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    Quote Originally Posted by Al8236 View Post
    I just went out to the shop and looked at my power hand plane and my craftsman jointer the hand plane runs at 12,000 RPM with about a 2 to 1 reduction to the cutter head
    So 6,000 rpm at the cutter, I measured the speed on my hand version and it was the cutter head that spun at 12,900. Strange that there is such a difference.

    Quote Originally Posted by Al8236 View Post
    I don't think the jointer was ever intended to operate at those speeds.
    I am sure it wasn't.

    So what are the pros and cons of running fast and slow?
    I can see that for a given feed rate (manual in this case) the fast cutter would need to make a smaller cut which would reduce the blade load but on the other hand the blade would heat more due to the speed. The power requirement would probably be higher but that is of little concern to me because I'll just put a suitable motor on it, but of course it would be of concern to a manufacturer because it would increase cost.
    What about finish, does a fast moving blade give a smoother cut?

    I seem to have opened a can of worms with my inquiry, but I don't like to just accept things in ignorance. I need to know why.

  11. #17
    [email protected]tonyfoale.com tonyfoale's Avatar
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    Quote Originally Posted by PJs View Post
    If it is that model then it appears to have Ball Bearings (2x item 4) and has a 4" drive pulley. I would think the bearing might hold up for a few minutes at that speed
    Yes it has ball bearings and they would have no problem taking that speed. My only mechanical concern with the speed would be balance of the drum, although that isn't a problem with my manual machine. A problem could be with the stock size and type of V drive belt, one would need to run small pulleys to reduce belt throw out but stock V belts are not great with small pulleys. I will use a small poly-V belt which would handle the speed and torque with ease.

    So I have no mechanical concerns about running at high speed, the question is still "what is the best speed to use?" and I am no further down that road.

    Many thanks for taking the time to dig out the sketch. In fact thanks to everyone who has replied.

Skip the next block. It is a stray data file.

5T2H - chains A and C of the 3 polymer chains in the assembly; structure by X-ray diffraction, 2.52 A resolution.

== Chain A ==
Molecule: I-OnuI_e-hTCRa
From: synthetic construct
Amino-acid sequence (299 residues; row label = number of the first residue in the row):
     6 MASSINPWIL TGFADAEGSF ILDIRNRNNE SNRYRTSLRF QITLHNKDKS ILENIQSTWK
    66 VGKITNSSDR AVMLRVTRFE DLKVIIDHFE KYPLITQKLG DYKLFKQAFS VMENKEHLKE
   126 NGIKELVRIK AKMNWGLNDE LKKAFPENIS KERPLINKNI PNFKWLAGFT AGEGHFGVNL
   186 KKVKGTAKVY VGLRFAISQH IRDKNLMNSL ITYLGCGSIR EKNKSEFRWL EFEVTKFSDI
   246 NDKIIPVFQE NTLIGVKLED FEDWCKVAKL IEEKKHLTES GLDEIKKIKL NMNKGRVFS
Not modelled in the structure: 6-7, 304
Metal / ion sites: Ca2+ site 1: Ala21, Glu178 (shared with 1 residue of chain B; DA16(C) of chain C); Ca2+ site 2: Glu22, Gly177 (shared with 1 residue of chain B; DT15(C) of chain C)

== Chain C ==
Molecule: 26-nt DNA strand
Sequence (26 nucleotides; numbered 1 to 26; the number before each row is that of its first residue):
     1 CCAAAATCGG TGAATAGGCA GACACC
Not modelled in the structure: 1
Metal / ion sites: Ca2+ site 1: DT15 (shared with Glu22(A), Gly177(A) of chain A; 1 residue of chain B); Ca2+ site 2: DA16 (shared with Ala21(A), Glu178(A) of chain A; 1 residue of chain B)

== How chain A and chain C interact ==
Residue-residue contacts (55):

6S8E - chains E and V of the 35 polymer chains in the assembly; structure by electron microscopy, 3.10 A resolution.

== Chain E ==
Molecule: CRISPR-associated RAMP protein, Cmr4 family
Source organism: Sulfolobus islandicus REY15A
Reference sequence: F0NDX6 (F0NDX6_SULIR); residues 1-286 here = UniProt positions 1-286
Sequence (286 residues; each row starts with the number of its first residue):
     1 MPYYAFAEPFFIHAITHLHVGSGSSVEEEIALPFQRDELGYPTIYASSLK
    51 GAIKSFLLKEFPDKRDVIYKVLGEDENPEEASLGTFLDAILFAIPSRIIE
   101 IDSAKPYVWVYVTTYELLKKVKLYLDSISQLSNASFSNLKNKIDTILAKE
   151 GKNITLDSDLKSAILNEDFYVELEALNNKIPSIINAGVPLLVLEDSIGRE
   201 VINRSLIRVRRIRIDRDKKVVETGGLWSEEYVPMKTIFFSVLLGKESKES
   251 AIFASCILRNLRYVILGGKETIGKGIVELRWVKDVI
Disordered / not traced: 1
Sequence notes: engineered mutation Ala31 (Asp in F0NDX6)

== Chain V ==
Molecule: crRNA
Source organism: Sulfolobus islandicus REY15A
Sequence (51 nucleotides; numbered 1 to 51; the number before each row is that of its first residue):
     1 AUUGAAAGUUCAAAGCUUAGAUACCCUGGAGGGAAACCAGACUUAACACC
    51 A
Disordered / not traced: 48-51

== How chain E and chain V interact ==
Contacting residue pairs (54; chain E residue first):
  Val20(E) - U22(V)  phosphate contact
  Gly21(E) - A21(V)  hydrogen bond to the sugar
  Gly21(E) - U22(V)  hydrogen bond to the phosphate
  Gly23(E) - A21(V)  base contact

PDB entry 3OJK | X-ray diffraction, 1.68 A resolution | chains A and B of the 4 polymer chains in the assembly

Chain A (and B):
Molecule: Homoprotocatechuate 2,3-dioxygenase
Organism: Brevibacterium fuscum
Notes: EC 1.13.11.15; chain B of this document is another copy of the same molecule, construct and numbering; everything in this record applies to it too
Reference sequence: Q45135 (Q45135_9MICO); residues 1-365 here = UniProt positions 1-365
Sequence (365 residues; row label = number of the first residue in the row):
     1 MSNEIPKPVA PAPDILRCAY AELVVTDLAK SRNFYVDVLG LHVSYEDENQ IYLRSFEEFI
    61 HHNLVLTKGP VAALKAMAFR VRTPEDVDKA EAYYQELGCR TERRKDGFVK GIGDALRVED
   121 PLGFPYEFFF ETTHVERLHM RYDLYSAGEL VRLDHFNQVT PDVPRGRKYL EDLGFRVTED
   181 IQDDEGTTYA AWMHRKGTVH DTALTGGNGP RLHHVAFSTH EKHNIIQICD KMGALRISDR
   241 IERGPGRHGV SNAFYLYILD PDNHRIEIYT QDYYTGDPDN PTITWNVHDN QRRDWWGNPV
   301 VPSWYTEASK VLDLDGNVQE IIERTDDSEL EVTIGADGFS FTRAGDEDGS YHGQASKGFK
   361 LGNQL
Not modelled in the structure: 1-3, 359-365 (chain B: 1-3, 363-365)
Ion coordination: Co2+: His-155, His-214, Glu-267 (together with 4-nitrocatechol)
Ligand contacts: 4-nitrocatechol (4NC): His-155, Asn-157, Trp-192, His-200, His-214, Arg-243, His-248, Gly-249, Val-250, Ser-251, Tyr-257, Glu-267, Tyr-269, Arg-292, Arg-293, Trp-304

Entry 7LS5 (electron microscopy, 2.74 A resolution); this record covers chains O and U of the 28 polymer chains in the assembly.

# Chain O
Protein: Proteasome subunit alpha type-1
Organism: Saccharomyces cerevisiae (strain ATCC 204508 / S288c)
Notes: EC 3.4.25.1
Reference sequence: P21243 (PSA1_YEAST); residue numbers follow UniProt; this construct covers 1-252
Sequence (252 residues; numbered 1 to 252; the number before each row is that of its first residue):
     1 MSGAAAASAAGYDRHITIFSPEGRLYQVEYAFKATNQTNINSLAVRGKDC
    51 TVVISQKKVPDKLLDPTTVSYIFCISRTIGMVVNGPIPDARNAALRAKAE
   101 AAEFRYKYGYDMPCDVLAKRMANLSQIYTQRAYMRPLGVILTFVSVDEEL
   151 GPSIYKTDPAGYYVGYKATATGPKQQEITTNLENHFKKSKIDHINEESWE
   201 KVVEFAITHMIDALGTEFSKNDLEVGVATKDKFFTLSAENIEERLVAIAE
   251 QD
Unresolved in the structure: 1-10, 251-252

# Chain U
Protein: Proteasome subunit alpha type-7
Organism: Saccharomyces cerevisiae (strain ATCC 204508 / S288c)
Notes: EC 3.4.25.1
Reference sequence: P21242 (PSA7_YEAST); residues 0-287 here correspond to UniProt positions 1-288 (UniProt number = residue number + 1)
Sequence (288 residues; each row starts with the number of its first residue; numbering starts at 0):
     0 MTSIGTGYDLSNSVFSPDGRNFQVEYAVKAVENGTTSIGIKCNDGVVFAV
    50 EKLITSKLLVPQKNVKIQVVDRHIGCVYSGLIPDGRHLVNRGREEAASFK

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    The first 3 small jointers in the grizzly catalogue are as fellows
    1 7/8" 2 knife cutter head 10,000 rpm
    1 7/8" spiral head (inserts) 8,000 rpm
    2 1/2" 3 knife cutter head 5,000 rpm
    My personal approach would be a tad slower than faster, less chance of burning the knives with a slow feed rate. At times a slow feed rate is most desirable with tear-out prone or wild grain wood, especially with straight knives.
    On a side note, and this may start a row, but I have got the best results from my 6 inch jointer by jointing the knives by hand. (Jointing knives is running a sharpening stone along them with the head spinning, commercial industrial machines such as molders have a built in means of doing this, not only can the knives be sharpened during a production run with out stopping the machine but the knives are cutting all equaly ) many may say it is to unsafe but using the out feed table to guide the stone seemes to be safe enough and the results good enough that I will do it. The results are good enough that I am planning on making a setup to hold a stone with mabey linear bearings for my planer. Don't mean to start any thing but the results have been impressive getting all the blades cutting dead equally.
    Hope some of this helps.
    Eric

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  14. #19
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    So I have no mechanical concerns about running at high speed, the question is still "what is the best speed to use?" and I am no further down that road.
    In Post #3 hemmjo (John), in speaking about a "planer" (US) with auto feed rates that have "recommended" feed rates and that the types of wood, grain structure, moisture content, sappiness etc. will all play a role in "Feed rate" based on head size. I see this no different than mill or lathe working metal working but these still have multiple subtle parameters that need accounting for, like tool geometry, rake angles, sharpness, rigidity, etc, etc. There are formulas for sure, based on material of Known "types" grain, hardness etc., but they are still guidelines in effect and tend toward User experience on the whole as to how to perform a certain operation.

    I tried to have a further look for recommended optimum speed info on wood working and wasn't able to find much either. There was/is some information on blade speed/SFPM for wood bandsaws but other than that it seems to be black art or guess and bi-golly. The manufacturers must have some info or empirically determined this info long ago...like metal machining and it's being brought forward.